American Man Attempts To Ride Entire Moscow Metro System In One Day

Editor’s Note:  It is extremely rare to have a guest post on Planet Russia, but when I saw on social media that Scott, a fellow American expat, had attempted to ride the entire Moscow metro system in a single day (223 stations and 379 kilometers!) I asked him to write about his experience (Photos are those taken by Scott during that day).  Here it is, in his own words:

One of the things I love most about where I live in Moscow is that I am within
walking distance of where I work. As a result, I experience Moscow traffic only a
handful of times in a given year. If you have to drive in Moscow, you know that this
is a big deal. Similarly, I would consider myself to be a casual user of the Moscow
Metro. In an average week I use the Metro for a total of 2-3 round trips. So it’s not
like I’m a hardened commuter, expert in all things having to do with the Metro.

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Scott’s first train of the day

That being said, I love the Metro here. The system is extensive, fast, pretty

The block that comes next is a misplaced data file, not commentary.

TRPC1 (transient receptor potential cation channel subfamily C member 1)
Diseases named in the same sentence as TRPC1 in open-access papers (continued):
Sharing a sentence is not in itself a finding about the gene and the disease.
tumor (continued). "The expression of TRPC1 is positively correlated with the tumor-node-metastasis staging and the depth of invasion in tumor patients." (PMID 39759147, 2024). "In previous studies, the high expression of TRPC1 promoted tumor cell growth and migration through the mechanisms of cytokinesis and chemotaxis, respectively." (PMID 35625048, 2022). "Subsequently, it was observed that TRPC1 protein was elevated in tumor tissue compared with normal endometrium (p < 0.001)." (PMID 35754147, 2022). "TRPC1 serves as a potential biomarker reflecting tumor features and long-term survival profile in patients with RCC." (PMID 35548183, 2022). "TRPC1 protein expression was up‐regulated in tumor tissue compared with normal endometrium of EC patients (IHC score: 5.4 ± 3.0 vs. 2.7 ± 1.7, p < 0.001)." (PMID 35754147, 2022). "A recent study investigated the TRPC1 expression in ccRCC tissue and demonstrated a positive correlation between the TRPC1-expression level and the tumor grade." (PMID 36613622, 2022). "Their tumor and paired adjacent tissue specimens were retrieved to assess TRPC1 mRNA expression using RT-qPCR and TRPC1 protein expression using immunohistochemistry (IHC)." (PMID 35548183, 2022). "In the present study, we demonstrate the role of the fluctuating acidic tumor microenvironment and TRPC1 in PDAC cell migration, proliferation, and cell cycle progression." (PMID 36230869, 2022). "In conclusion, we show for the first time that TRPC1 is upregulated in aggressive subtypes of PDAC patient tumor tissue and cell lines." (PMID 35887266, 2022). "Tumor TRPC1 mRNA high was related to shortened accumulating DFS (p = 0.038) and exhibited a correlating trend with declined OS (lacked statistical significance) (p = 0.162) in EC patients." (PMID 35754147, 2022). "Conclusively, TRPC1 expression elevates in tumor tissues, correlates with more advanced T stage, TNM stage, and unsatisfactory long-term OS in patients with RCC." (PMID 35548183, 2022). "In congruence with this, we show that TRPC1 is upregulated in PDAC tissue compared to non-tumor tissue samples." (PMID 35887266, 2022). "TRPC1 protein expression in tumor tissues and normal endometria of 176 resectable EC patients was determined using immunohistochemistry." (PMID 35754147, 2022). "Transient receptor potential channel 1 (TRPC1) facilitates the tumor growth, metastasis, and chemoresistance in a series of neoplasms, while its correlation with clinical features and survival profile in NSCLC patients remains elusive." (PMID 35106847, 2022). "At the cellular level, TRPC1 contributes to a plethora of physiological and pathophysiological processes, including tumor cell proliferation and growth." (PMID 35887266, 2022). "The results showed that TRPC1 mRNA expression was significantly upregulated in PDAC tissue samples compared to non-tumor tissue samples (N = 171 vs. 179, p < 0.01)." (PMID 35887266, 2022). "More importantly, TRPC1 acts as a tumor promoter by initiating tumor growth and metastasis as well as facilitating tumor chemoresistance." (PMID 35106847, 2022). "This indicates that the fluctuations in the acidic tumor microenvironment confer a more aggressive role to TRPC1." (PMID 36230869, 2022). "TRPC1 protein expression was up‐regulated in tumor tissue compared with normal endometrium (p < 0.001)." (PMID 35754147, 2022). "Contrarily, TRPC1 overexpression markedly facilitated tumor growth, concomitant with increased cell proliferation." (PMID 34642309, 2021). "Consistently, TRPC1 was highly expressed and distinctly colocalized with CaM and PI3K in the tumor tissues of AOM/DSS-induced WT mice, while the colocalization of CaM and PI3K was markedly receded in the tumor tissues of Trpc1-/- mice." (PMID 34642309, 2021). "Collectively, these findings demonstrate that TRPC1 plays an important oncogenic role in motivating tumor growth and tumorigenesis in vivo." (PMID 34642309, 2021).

reliable, and inexpensive. And ever since moving here in 2016, I really wanted to
explore the entire system. That’s right…I wanted to see if I could travel the ENTIRE
network in a single day. On our various trips to a mall, or Red Square, or an FC
Lokomotiv match, I would stare at the huge poster with the system-wide map on it,
trying to calculate the best way to go about seeing everything in a day. If you’ve
never looked at one of those maps, they’re a thing of beauty…so many vibrant
colors! Such an intricate web of lines! But could it be done in a day?!

Visas to Russia for Canadians and Americans

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Is it possible to ride the entire Moscow metro system in one day?

On Thursday, December 27, I decided to try and find out. The first thing you
should know is that you have to get up early. The Metro operates from 5:00am to
1:00am, and, looking at all those lines, I knew it was going to take almost all of that
time. But the other thing to note is that, just because the Metro opens at 5:00am
doesn’t mean you’ll be able to catch a train at your station at 5:00am. So, I decided
to shoot for 6:00am, in hopes that enough trains would be running that I could catch
one pretty quickly at my starting station of Novye Cheryomushki. I was able to catch
a train right away, but unfortunately going in the opposite direction from what I had